Coffee and hair styling in Ontario, California

My local area is undergoing a transformation, with a number of new businesses appearing in the area. Oddly enough, I keep on seeing two distinctly different types of businesses appearing here.

Over the last couple of years, a number of coffee shops have opened in downtown Ontario (California, not Canada). I’m unintentionally going to leave many of them off this list, but a few of the new coffee shops include Mestiza Cakehouse and Cafe, Special Needz Coffee (with a second location inside 4th Sector Innovations), and Starbucks.

At the same time, a number of new hair stylists and barber shops have opened in downtown Ontario. Trust me, there’s a bunch of them.

I don’t know if this is public knowledge (it’s been discussed at the Ontario IDEA Exchange and other B2B forums), but downtown Ontario is even on track to have an establishment that combines the two business types. (Of course, a few of you have already figured out who I’m talking about.)

I guess that’s real life.

If you have a business and need to stand out from the crowd:

Also see

What is a bridge?

A bridge helps you get from one place to another.

By Anneli Salo – Own work, CC BY-SA 3.0,

Without a bridge, you’re stuck at one place and can’t get to the other place. Or you can try to get to the other place, but you may get very wet.

Businesses need bridges to connect with their customers. When the bridges are erected, the customers understand what the businesses can do for them. If the customers need those particular services, they can buy them.

In two hours, I plan to attend the Ontario (California, not Canada) IDEA Exchange at 4th Sector Innovations.

And if some of the attendees ask, I can explain how Bredemarket can be a bridge.

Stupid tech tricks: no permission to respond to calendar invites? (The UID:X trick)

I use two separate Google calendars: one for Bredemarket, and one for personal non-Bredemarket meetings. I receive meeting invitations on both of these calendars. This usually isn’t a problem.


Over the last year, I have accepted a variety of calendar invites from external inviters, including invites to Zoom meetings, invites to Microsoft Teams meetings, invites to Google Meet meetings, and even old-fashioned invites for Plain Old Telephone Service (POTS) calls. (Yes, these still exist.) These have originated from Google-managed domains, Microsoft-managed domains, and other domains.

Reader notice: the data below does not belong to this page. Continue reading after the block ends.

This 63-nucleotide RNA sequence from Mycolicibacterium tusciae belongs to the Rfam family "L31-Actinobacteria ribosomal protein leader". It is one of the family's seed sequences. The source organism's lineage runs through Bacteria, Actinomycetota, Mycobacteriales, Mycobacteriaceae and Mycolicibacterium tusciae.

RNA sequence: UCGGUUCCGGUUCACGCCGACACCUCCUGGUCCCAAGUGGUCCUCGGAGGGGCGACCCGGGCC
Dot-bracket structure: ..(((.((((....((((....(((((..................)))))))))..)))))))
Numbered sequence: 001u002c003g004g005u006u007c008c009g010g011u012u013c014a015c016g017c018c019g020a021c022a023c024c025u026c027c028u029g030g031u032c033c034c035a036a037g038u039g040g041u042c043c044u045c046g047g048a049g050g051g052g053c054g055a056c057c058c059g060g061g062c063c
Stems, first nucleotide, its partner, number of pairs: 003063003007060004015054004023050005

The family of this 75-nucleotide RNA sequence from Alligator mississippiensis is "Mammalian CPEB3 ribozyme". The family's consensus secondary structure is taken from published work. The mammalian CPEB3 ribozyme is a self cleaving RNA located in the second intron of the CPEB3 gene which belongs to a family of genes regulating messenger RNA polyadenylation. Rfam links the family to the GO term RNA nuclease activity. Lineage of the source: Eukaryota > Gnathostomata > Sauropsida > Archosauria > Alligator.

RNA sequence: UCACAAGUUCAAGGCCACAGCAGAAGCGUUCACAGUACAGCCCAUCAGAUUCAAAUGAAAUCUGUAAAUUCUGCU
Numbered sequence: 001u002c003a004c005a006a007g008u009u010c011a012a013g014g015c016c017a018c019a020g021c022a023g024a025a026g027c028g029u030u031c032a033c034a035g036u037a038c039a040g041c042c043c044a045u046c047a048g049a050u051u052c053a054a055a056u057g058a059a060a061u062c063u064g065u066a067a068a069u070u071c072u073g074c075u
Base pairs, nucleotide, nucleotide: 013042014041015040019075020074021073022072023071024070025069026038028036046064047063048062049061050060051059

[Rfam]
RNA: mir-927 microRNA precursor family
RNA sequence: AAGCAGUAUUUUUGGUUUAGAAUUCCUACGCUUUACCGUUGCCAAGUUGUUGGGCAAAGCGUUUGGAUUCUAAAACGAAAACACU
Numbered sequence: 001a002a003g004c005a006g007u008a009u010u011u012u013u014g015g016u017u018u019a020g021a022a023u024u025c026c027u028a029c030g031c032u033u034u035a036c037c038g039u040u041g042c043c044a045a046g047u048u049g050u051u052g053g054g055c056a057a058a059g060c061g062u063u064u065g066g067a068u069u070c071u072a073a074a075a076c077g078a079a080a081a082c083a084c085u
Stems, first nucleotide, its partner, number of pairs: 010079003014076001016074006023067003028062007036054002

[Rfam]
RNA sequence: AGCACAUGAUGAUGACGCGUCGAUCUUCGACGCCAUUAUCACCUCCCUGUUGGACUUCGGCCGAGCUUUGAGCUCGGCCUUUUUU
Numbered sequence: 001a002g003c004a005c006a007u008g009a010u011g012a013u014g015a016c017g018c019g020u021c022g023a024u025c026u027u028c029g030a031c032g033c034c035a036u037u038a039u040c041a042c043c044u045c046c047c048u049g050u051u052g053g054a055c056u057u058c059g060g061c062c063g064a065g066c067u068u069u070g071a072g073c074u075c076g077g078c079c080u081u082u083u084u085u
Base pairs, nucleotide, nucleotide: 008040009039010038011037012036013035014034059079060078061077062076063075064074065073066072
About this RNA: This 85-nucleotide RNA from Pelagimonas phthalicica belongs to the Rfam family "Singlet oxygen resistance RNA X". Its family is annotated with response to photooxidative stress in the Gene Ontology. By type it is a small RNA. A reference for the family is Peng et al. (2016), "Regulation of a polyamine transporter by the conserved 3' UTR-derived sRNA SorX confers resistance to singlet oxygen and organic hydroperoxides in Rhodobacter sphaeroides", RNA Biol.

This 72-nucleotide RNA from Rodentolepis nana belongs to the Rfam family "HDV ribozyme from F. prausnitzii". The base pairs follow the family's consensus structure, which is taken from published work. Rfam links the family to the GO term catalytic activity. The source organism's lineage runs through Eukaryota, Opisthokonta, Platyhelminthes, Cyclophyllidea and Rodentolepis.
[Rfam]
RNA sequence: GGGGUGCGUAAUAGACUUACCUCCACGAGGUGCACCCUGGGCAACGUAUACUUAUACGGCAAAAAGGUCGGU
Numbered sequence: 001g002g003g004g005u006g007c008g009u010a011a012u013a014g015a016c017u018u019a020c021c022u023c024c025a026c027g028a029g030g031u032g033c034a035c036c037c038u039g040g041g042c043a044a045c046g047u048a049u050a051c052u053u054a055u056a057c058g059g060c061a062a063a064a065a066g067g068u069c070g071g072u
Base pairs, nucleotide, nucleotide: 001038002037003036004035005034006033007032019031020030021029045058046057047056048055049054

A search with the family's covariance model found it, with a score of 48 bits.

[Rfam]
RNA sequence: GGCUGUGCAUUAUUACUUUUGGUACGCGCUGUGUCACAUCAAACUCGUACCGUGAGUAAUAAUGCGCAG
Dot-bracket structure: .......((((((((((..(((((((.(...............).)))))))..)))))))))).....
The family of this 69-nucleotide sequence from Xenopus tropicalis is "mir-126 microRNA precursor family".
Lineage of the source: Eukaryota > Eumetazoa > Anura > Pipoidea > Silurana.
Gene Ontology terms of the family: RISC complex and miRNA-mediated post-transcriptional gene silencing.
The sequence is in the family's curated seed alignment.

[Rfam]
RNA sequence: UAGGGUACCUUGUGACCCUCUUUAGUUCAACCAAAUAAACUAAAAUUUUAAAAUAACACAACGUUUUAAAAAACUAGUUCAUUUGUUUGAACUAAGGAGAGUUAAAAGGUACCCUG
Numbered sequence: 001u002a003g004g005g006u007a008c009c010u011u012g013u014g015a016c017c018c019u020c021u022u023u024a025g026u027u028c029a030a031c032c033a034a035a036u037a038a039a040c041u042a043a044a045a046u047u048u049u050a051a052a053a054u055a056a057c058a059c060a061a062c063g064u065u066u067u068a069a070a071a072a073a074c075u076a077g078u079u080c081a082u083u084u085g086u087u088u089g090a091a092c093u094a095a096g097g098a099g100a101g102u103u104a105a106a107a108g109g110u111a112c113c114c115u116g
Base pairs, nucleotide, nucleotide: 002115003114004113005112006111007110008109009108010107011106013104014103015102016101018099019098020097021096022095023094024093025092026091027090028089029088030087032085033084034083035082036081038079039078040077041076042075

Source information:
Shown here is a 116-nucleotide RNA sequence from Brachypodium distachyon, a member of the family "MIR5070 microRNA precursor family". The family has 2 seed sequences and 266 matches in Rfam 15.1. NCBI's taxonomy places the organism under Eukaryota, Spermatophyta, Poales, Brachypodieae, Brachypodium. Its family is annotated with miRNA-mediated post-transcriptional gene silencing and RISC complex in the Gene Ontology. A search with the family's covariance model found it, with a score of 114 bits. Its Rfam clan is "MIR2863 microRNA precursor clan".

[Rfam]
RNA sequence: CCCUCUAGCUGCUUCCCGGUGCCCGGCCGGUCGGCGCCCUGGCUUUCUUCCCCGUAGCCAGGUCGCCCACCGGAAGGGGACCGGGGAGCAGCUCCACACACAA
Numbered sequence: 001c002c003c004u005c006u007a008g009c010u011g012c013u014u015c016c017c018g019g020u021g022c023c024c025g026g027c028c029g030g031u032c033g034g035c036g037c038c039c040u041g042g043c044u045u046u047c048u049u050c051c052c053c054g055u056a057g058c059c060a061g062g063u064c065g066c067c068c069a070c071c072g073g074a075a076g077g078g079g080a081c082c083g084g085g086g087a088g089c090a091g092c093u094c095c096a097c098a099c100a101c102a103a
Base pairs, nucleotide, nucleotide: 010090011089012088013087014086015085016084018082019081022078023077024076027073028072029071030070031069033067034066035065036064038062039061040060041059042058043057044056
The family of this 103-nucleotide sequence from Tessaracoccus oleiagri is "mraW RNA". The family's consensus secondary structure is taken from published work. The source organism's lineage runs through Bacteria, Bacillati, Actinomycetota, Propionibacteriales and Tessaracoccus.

When you accept a calendar invite, you send a message to the inviter that contains your acceptance of the message, and this acceptance is recorded both on your calendar and on the inviter’s calendar.

Except for the invite that I received yesterday evening.

I was reading email on my mobile phone and received a calendar invite. When Gmail displays calendar invites, it displays them with “Yes,” “Maybe,” and “No” buttons.

Calendar invite, the expurgated version.

So I clicked “Yes” on the invite…and received a message that I didn’t have permission to access to the target calendar.

That seemed odd, but I noticed that there was an “invite.ics” file attached to the invitation. While ics files are designed for Microsoft calendars, they can be imported into Google calendars, so I figured that I’d just import the invite.ics file when I had access to my computer the following morning.

So this morning I imported the invite.ics file…and got the same error stating that I didn’t have permission to access the target calendar.

Curious, I researched and found a solution:

“The solution for this is to manually edit the .ics file prior to importing it and replace all occurrences of “UID:” with “UID:X” (without the quotes). After doing this and saving the file, proceed with the import and all should be fine.”

So I opened up the invite.ics file in Notepad, performed the manual edit, and successfully imported the calendar entry.

As it turns out, the inviter doesn’t usually schedule meetings with people outside of the inviter’s domain, which explains why I was the first person to mention the issue.